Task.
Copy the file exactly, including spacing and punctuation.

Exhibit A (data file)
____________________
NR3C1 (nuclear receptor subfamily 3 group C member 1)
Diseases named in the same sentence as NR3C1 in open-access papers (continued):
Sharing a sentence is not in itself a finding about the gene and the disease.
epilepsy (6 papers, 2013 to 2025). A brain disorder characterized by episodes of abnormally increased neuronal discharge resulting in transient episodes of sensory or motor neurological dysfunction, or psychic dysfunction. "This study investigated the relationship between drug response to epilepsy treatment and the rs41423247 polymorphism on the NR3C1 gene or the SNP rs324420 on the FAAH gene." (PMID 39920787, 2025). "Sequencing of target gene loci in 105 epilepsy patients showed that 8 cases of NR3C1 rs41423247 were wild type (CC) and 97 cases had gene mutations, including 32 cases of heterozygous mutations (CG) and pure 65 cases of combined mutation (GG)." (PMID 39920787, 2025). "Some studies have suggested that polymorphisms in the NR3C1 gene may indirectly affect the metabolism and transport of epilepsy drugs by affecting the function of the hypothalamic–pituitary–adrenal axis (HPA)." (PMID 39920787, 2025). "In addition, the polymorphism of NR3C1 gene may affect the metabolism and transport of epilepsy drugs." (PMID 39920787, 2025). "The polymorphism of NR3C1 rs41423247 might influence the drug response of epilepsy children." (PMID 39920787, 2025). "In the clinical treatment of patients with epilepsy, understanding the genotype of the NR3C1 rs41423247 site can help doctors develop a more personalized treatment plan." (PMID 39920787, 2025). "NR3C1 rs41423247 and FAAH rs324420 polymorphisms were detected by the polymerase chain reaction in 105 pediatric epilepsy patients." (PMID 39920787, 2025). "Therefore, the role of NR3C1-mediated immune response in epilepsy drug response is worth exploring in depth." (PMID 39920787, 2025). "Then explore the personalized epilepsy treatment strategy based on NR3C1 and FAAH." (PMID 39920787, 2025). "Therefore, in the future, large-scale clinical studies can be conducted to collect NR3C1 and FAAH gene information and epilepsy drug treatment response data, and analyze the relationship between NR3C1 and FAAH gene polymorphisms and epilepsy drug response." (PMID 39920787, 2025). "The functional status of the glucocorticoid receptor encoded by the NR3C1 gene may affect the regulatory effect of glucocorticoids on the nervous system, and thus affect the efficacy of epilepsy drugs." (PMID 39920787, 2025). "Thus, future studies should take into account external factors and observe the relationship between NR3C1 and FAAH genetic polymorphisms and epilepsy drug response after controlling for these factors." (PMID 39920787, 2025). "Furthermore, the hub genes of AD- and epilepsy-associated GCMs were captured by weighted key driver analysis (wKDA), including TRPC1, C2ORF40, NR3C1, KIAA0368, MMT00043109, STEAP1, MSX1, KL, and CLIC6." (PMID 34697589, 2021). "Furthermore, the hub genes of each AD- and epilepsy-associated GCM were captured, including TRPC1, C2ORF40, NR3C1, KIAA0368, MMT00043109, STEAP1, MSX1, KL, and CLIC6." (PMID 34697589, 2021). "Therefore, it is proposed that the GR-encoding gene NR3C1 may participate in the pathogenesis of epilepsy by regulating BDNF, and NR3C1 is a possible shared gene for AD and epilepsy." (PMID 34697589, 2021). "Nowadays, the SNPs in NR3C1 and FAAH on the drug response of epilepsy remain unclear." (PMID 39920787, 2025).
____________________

NR3C1 (nuclear receptor subfamily 3 group C member 1)
Diseases named in the same sentence as NR3C1 in open-access papers (continued):
Sharing a sentence is not in itself a finding about the gene and the disease.
epilepsy (6 papers, 2013 to 2025). A brain disorder characterized by episodes of abnormally increased neuronal discharge resulting in transient episodes of sensory or motor neurological dysfunction, or psychic dysfunction. "This study investigated the relationship between drug response to epilepsy treatment and the rs41423247 polymorphism on the NR3C1 gene or the SNP rs324420 on the FAAH gene." (PMID 39920787, 2025). "Sequencing of target gene loci in 105 epilepsy patients showed that 8 cases of NR3C1 rs41423247 were wild type (CC) and 97 cases had gene mutations, including 32 cases of heterozygous mutations (CG) and pure 65 cases of combined mutation (GG)." (PMID 39920787, 2025). "Some studies have suggested that polymorphisms in the NR3C1 gene may indirectly affect the metabolism and transport of epilepsy drugs by affecting the function of the hypothalamic–pituitary–adrenal axis (HPA)." (PMID 39920787, 2025). "In addition, the polymorphism of NR3C1 gene may affect the metabolism and transport of epilepsy drugs." (PMID 39920787, 2025). "The polymorphism of NR3C1 rs41423247 might influence the drug response of epilepsy children." (PMID 39920787, 2025). "In the clinical treatment of patients with epilepsy, understanding the genotype of the NR3C1 rs41423247 site can help doctors develop a more personalized treatment plan." (PMID 39920787, 2025). "NR3C1 rs41423247 and FAAH rs324420 polymorphisms were detected by the polymerase chain reaction in 105 pediatric epilepsy patients." (PMID 39920787, 2025). "Therefore, the role of NR3C1-mediated immune response in epilepsy drug response is worth exploring in depth." (PMID 39920787, 2025). "Then explore the personalized epilepsy treatment strategy based on NR3C1 and FAAH." (PMID 39920787, 2025). "Therefore, in the future, large-scale clinical studies can be conducted to collect NR3C1 and FAAH gene information and epilepsy drug treatment response data, and analyze the relationship between NR3C1 and FAAH gene polymorphisms and epilepsy drug response." (PMID 39920787, 2025). "The functional status of the glucocorticoid receptor encoded by the NR3C1 gene may affect the regulatory effect of glucocorticoids on the nervous system, and thus affect the efficacy of epilepsy drugs." (PMID 39920787, 2025). "Thus, future studies should take into account external factors and observe the relationship between NR3C1 and FAAH genetic polymorphisms and epilepsy drug response after controlling for these factors." (PMID 39920787, 2025). "Furthermore, the hub genes of AD- and epilepsy-associated GCMs were captured by weighted key driver analysis (wKDA), including TRPC1, C2ORF40, NR3C1, KIAA0368, MMT00043109, STEAP1, MSX1, KL, and CLIC6." (PMID 34697589, 2021). "Furthermore, the hub genes of each AD- and epilepsy-associated GCM were captured, including TRPC1, C2ORF40, NR3C1, KIAA0368, MMT00043109, STEAP1, MSX1, KL, and CLIC6." (PMID 34697589, 2021). "Therefore, it is proposed that the GR-encoding gene NR3C1 may participate in the pathogenesis of epilepsy by regulating BDNF, and NR3C1 is a possible shared gene for AD and epilepsy." (PMID 34697589, 2021). "Nowadays, the SNPs in NR3C1 and FAAH on the drug response of epilepsy remain unclear." (PMID 39920787, 2025).